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Robert Fico wins Slovakia election with anti-Ukraine stance

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Anti-Ukraine former prime minister Robert Fico won Saturday’s elections in Slovakia, putting himself on track to try to form a coalition government that could undermine western efforts to stay united in helping Kyiv in its war against Russia.

Fico and his Smer party were on almost 23 per cent, ahead of Michal Šimečka and his liberal Progressive Slovakia party on almost 18 per cent, according to preliminary results early on Sunday, with 99 per cent of the votes counted. Šimečka’s party had topped exit polls late on Saturday.

While Fico may find it hard to form a stable coalition, his victory will raise alarm bells in Washington and Brussels because it could bring another anti-Ukraine voice into the EU alongside Hungary’s prime minister Viktor Orbán. Fico has opposed sanctions against Russia and also claims that Nato-led support for Ukraine undermines national sovereignty.

“The task for the west now is not to lose Slovakia and engage constructively with Fico, but I think that Moscow is celebrating what will be seen as cracks in Europe’s east and Hungary no longer being alone,” said Slovak analyst Milan Nič, of the German Council on Foreign Relations.

The outcome of the snap election amounts to a stunning political revival for the populist Fico, who remains entangled in several corruption cases and last year survived an attempt by his opponents to lift his parliamentary immunity.

He was forced to resign as prime minister in 2018 amid mass street protests sparked by the murder of a journalist who investigated corruption and his fiancée.

Fico now needs to find enough allies among Slovakia’s fragmented political parties to avoid another hung parliament. Since May the country has had a technocratic government, appointed by president Zuzana Čaputová after the previous coalition imploded.

A potential kingmaker in forming a new government is the Hlas party of another former prime minister, Peter Pellegrini, which came third with 14.7 per cent of the votes. Pellegrini replaced Fico in office before he fell out with his former mentor and left Smer to form Hlas.

“There seems to be a path for Fico to have a working coalition” if he joined forces with a smaller ultranationalist party and mended his relationship with Pellegrini, Nič said. The three parties together would have 79 of the 150 seats in parliament.

Fico could offer Pellegrini a chance to run for the Slovak presidency next year with Smer’s backing, Nič said. The race was thrown open after the popular Čaputová said in June that she would not seek re-election.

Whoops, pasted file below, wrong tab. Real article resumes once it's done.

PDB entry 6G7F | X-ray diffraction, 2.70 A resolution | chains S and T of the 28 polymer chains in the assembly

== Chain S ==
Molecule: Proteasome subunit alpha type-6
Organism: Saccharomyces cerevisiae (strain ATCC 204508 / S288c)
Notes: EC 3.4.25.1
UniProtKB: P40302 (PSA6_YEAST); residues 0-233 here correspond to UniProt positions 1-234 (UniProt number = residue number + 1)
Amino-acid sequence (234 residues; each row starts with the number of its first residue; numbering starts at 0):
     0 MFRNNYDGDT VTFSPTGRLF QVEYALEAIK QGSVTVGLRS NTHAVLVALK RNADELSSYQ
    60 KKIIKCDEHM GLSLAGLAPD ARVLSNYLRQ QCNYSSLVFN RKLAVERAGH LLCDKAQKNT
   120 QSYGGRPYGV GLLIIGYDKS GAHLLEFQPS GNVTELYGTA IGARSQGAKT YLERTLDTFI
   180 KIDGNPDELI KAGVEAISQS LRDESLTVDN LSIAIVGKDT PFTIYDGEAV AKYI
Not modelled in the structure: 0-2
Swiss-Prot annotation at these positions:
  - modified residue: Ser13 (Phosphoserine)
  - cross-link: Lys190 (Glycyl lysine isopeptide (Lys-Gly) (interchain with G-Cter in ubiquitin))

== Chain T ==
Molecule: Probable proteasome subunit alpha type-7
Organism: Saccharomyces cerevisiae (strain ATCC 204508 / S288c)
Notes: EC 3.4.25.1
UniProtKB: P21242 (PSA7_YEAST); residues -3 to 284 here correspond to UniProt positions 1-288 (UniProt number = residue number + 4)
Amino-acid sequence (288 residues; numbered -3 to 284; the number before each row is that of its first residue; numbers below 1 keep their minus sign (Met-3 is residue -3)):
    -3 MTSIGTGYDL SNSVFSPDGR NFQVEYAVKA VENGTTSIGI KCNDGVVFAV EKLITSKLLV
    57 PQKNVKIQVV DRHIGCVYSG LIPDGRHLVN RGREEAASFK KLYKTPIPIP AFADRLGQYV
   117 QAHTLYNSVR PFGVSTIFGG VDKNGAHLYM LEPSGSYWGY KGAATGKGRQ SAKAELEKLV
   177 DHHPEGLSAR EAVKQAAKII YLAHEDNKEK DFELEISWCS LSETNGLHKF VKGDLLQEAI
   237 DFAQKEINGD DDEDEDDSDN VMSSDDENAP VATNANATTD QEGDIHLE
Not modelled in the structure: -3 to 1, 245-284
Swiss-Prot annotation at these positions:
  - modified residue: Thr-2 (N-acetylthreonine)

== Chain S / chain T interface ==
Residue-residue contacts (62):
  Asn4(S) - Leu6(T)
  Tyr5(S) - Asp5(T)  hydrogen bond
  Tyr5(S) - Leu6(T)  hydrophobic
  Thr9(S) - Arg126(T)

Pavol Demeš, a former Slovak foreign minister, said: “Fico will not be as strong as Orbán, but the EU has already been struggling to keep unity on Ukraine and I’m sure international policymakers will be worried about how far Fico can go in terms of fulfilling all the rhetoric from his campaign.”

Michal Šimečka, centre, and his Progressive Slovakia party had topped exit polls after Saturday’s vote © Vladimir Simicek/AFP/Getty Images

Šimečka, 39, had called for stronger EU unity to help Ukraine and warned against bringing smaller Slovakia closer to Hungary’s pro-Russia orbit.

While Fico and his nominally centre-left Smer party were the frontrunners almost throughout the election campaign, Šimečka appeared to stage a late surge, something that exit polls appeared to confirm.

“Younger and more modern progressive Slovaks will have a crazy hangover now” after starting their celebrations in Bratislava late Saturday when exit polls were announced, said Demeš.

Nič said the failure of exit pollsters to call the result showed that “Smer voters did not talk to them after voting because they see them as part of the political mainstream”.

Fico won by “spreading fear”, wrote Beata Balogová, the editor of newspaper SME, in an article published on Sunday. “He made enough people believe that liberalism and human rights can be a bigger threat to citizens than widespread corruption and sentiment for [Russian president Vladimir] Putin’s regime.”

Four of the 11 main parties in the election failed to clear the 5 per cent threshold to enter parliament, including the far-right Republika party, which scored 4.75 per cent according to preliminary results and had been expected to help Fico after the vote. But the Slovak National (SNS) party, which shares Fico’s anti-migration message, got 5.6 per cent.

Smer and SNS are likely to wade into a revived debate about illegal migration across central Europe. Fico has promised to clamp down on migrants, just as Germany and Poland recently reintroduced checks at some of their borders, despite being part of the border-free Schengen area.

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